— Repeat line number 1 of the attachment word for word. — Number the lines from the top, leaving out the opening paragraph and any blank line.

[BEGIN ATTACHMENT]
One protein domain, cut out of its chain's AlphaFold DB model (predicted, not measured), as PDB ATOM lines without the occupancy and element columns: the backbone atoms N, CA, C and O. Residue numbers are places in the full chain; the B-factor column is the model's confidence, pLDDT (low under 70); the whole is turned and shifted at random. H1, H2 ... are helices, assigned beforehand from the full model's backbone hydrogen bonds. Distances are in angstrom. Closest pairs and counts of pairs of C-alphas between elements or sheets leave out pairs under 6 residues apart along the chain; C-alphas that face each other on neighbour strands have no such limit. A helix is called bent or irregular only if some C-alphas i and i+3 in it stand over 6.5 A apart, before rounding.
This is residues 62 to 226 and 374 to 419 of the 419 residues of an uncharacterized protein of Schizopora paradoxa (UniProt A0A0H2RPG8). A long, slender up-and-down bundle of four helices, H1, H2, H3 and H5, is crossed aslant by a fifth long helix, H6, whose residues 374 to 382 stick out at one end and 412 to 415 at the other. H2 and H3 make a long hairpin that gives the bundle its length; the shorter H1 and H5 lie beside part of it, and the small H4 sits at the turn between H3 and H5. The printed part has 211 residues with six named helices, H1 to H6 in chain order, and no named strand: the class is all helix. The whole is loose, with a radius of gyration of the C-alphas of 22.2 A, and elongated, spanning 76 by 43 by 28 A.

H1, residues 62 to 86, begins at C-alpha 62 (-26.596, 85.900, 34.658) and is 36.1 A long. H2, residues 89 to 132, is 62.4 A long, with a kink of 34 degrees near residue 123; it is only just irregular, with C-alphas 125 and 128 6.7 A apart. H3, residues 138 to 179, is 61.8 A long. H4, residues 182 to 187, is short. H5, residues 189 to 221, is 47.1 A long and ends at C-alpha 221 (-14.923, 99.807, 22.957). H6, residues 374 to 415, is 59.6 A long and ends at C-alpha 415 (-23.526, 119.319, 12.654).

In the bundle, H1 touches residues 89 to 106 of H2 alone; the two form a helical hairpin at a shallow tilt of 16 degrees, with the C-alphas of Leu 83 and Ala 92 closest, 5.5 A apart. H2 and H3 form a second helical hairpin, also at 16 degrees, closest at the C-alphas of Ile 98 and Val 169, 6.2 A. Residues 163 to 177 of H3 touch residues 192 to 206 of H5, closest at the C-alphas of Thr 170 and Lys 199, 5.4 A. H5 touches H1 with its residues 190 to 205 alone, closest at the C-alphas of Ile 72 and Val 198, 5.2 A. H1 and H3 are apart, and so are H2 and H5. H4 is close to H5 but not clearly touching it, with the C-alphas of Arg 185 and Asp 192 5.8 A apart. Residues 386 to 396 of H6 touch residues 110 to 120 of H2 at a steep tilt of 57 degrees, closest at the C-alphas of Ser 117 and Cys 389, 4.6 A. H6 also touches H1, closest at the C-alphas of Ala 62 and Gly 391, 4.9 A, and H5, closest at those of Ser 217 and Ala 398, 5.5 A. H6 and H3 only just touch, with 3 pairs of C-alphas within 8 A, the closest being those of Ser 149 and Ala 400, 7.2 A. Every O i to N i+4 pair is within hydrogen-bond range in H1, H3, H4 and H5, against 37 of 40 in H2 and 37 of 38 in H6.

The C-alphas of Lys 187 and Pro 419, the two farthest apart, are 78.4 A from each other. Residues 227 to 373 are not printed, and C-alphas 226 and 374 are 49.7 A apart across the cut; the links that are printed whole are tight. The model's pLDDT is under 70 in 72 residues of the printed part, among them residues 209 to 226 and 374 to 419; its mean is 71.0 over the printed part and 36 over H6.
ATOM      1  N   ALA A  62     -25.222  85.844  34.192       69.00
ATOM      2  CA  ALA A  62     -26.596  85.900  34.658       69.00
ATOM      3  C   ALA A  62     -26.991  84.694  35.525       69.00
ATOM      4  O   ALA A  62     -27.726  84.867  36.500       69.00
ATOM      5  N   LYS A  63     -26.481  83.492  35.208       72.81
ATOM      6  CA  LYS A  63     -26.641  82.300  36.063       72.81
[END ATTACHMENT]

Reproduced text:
This is residues 62 to 226 and 374 to 419 of the 419 residues of an uncharacterized protein of Schizopora paradoxa (UniProt A0A0H2RPG8). A long, slender up-and-down bundle of four helices, H1, H2, H3 and H5, is crossed aslant by a fifth long helix, H6, whose residues 374 to 382 stick out at one end and 412 to 415 at the other. H2 and H3 make a long hairpin that gives the bundle its length; the shorter H1 and H5 lie beside part of it, and the small H4 sits at the turn between H3 and H5. The printed part has 211 residues with six named helices, H1 to H6 in chain order, and no named strand: the class is all helix. The whole is loose, with a radius of gyration of the C-alphas of 22.2 A, and elongated, spanning 76 by 43 by 28 A.